One of the most common questions we are asked is “What is referred pain?” The name suggests a strange problem, one that doesn’t relate to a specific area. Referred pain is where pain is experienced in an area away from the actual source/cause of the pain. You may have noticed some colourful charts on the walls of our treatment rooms.
These charts graphically display many of the common referral patterns of muscles and also of the spine. They are a fantastic tool for us to give you a greater understanding of your pain pattern.
The mechanism of referred pain is thought to be the nerves from the tissue or organ where the problem is ‘mixing’ with the sensory nerves where the pain is felt.
The pain felt with referred pain is usually deep, and it is difficult to pinpoint where the exact location is. At times, however, referred pain can result in numbness, pins and needles or tingling in areas of the body.
There are many conditions that involve referred pain. A very common example is headaches, in which pain is referred to the base of the skull, the top of the head, the forehead, or to the temples. The source of the problem with headaches is most often the joints or muscles of the upper neck. Pain sensations travel through the nerves between the neck and head, and confusion in the nerve pathways results in pain being felt in the forehead, or temples.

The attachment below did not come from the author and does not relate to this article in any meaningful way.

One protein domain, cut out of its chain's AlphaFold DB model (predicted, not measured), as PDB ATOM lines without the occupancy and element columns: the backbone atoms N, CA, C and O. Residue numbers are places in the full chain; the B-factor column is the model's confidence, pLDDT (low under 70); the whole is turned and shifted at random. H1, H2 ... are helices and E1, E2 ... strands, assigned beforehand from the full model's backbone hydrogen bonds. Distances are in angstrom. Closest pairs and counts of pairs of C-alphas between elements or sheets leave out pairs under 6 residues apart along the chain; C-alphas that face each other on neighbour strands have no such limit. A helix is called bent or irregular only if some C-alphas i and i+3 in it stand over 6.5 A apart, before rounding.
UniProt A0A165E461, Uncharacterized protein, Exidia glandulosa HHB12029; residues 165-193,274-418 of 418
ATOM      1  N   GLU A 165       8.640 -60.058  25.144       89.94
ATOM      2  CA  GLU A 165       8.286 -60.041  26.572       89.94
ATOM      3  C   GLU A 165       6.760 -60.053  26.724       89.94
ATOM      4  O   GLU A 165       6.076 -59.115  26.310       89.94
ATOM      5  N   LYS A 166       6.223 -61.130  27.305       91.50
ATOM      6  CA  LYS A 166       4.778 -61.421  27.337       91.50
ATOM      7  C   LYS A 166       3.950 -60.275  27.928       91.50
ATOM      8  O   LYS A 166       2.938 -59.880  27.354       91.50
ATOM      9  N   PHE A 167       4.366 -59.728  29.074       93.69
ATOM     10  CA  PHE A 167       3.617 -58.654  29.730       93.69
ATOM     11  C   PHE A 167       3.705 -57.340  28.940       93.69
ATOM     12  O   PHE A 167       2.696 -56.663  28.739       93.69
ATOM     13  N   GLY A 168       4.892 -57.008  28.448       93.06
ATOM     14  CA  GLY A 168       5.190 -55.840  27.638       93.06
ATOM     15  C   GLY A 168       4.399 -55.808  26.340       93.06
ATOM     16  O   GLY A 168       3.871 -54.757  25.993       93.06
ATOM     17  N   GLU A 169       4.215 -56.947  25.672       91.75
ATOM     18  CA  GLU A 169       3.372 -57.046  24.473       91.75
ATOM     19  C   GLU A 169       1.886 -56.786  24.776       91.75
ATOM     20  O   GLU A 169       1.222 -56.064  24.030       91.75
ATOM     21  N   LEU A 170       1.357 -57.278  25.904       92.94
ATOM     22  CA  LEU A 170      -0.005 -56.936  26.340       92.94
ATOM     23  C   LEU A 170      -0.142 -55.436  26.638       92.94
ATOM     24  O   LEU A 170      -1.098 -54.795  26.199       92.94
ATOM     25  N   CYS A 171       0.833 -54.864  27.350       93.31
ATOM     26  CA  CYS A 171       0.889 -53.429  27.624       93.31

Osteopaths are specially trained to locate the underlying source of pain, and restore proper function to the area. As you may have experienced, Osteopaths are not always treating where your pain is felt, we are often treating adjacent sites and sometimes replicate your pain whilst treating these adjacent sites.
Although referred pain may sound confusing, it is mapped out quite well and consistently person-to-person. Your Osteopath knows this map and can therefore help you out!
Phone : 03 9859 5059
Shop 3/74 Doncaster Road, Balwyn North 3104
The Village – Balwyn North